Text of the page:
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Jan24-12, 10:22 AM
PF Gold
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P: 675
I’m just pointing out Gould’s, Chomsky’s, Turing’s and D’Arcy Thompson’s arguments that mutations and random variations that are viable and helpful are actually highly constrained by physical and chemical laws. So that evolution and natural selection are not synonymous. Natural selection is one process that helps direct evolution—that is, the change over time of groups of organisms—but physical and chemical laws also channel evolution. So when scientists observe some organisms’ traits and see that they’re well fitted to their environments and lifestyles, they are making a leap to assuming that natural selection was responsible for this. Consider these quotes:

It is therefore relevant to ask to what extent examples of adaptive radiation are shaped by natural selection alone rather than being compromised in some way by the processes that generate phenotypic variation. Given that some evolutionary innovation has occurred or some new ecological opportunity has arisen, we can then ask whether the subsequent pulse of elaboration on such a new theme is directed only, or even primarily, by natural selection. Such issues have led to much debate and discussion with numerous examples of potential modes of constraints...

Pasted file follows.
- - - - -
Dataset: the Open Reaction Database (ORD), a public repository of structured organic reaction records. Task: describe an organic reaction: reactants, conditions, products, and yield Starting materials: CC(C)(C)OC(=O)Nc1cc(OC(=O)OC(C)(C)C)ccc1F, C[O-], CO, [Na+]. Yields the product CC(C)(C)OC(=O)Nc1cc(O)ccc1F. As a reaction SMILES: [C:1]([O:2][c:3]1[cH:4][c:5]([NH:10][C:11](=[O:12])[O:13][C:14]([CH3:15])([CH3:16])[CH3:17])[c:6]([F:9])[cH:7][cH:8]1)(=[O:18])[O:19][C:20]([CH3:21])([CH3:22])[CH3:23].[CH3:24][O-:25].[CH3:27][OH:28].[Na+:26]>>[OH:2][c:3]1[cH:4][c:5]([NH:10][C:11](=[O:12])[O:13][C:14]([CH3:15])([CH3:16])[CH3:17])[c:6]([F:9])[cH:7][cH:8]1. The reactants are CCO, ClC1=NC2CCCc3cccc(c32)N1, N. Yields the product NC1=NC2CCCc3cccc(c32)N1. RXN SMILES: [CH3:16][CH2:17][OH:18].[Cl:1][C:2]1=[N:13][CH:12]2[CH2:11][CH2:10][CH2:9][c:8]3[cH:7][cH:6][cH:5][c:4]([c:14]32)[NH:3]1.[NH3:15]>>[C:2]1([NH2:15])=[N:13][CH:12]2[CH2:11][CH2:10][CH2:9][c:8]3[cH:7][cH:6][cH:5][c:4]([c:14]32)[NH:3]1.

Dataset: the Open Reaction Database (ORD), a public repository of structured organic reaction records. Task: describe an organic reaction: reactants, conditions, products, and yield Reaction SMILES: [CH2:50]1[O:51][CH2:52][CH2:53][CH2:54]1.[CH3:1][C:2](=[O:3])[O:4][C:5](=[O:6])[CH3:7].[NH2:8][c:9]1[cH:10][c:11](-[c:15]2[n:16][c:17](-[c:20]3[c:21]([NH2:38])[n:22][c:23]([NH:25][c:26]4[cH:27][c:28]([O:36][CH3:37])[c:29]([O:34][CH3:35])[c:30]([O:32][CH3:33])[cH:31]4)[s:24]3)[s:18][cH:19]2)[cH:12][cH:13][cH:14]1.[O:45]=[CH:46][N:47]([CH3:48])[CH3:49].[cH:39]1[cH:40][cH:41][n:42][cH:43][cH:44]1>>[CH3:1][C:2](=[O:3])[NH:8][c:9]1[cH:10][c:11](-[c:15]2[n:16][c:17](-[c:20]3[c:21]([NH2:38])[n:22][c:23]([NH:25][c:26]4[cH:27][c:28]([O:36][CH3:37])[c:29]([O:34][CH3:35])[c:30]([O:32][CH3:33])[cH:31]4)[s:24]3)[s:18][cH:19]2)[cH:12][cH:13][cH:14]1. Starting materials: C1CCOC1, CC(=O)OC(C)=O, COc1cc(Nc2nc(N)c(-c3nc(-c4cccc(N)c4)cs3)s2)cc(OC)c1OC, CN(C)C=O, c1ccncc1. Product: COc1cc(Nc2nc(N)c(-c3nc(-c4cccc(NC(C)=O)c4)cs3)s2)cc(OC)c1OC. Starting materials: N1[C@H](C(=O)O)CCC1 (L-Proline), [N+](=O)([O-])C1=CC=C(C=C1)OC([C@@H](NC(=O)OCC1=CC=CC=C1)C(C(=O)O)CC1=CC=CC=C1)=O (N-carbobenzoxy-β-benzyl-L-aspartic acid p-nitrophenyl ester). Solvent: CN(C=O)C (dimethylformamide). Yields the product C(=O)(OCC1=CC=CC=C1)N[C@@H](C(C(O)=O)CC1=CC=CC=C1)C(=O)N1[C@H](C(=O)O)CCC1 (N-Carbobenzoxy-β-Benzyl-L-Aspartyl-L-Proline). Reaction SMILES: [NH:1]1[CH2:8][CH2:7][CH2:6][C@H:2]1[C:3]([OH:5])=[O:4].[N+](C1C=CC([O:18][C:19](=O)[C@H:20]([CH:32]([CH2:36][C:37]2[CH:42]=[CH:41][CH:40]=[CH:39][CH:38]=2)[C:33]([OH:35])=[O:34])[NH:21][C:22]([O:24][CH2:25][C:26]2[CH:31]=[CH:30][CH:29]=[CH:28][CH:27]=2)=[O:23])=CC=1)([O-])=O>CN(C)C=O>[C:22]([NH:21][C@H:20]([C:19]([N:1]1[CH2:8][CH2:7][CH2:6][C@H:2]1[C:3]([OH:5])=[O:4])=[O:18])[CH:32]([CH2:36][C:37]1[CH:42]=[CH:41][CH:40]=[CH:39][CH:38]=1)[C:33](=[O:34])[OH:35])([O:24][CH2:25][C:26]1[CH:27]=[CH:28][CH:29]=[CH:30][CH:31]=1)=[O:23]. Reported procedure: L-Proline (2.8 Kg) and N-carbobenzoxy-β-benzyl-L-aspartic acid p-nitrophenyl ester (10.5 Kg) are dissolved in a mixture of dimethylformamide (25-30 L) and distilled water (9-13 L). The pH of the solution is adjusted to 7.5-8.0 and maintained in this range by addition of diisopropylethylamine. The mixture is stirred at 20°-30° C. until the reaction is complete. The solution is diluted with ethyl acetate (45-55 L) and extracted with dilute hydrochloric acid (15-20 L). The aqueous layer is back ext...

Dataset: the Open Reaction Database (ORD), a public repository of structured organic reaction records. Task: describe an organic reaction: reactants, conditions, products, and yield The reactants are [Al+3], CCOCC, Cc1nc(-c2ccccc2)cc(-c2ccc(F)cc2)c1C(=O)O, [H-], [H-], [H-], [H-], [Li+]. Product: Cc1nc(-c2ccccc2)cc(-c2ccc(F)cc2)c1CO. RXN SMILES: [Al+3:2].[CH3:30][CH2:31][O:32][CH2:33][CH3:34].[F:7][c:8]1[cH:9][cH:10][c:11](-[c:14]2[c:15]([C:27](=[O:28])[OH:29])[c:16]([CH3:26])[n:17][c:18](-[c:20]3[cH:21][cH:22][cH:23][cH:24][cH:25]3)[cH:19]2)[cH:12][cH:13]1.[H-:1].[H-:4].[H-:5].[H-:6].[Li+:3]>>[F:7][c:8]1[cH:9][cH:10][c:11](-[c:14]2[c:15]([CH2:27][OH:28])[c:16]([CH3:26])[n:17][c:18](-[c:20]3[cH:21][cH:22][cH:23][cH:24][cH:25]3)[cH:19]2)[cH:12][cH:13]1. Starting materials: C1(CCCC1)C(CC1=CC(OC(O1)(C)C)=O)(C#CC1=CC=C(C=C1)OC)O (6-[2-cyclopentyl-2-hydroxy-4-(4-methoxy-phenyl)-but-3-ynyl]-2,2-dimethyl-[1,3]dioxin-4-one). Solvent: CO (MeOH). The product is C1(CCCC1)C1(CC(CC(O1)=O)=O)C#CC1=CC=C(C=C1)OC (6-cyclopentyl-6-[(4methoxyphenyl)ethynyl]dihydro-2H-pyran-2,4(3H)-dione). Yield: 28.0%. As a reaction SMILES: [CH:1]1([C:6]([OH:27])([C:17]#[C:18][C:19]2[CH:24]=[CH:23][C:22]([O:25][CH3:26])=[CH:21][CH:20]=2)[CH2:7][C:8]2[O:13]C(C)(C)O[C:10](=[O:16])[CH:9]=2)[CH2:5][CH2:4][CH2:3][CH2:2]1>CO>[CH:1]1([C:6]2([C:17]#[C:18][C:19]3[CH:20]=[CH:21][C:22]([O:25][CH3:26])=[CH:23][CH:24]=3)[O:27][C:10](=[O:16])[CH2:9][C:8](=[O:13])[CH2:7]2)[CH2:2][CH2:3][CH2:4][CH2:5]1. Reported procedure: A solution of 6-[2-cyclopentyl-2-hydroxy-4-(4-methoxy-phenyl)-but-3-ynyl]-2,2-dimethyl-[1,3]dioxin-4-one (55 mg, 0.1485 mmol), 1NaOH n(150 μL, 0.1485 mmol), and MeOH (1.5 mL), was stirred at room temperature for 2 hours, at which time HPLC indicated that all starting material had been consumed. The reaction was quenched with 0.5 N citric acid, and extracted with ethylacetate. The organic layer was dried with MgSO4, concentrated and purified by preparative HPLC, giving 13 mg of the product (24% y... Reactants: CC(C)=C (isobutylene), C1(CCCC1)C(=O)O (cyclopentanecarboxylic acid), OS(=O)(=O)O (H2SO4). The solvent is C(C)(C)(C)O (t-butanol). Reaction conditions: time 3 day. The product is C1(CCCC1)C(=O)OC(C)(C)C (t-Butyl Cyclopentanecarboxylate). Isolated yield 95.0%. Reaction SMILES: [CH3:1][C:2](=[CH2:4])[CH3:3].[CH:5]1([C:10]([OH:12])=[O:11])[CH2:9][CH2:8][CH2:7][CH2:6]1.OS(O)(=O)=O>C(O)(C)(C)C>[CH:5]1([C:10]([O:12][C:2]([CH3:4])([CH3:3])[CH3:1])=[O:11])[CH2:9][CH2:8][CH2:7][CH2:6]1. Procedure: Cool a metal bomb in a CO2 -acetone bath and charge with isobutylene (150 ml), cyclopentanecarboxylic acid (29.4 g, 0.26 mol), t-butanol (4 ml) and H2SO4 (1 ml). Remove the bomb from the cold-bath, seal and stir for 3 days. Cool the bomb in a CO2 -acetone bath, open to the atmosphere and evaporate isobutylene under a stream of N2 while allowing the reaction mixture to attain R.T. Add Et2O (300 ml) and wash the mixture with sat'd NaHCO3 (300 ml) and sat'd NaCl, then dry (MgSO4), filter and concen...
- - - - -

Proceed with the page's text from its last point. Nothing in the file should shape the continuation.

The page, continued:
Even in a dramatic example of adaptive radiation, such as Darwin’s finches, the ways in which variation in bill morphology has been generated might influence the morphologies found among the present-day species. In other words, even in the face of the intense natural selection known to occur, at least intermittently, in this system, the forms of bills and other morphological traits might be different from those currently observed if development worked in another way and was based on different genetic pathways and key control points

Patterns of parallel evolution can provide even stronger illustrations of the need to distinguish explanations based on the similarity of natural selection from those involving developmental bias or genetic channeling…Thus, although natural selection in novel environments has no predetermined endpoints, examples of parallel evolution such as in the African cichlids suggest that the ways in which phenotypic variation is generated orchestrate adaptive evolution along certain trajectories.
Evo-devo and constraints on selection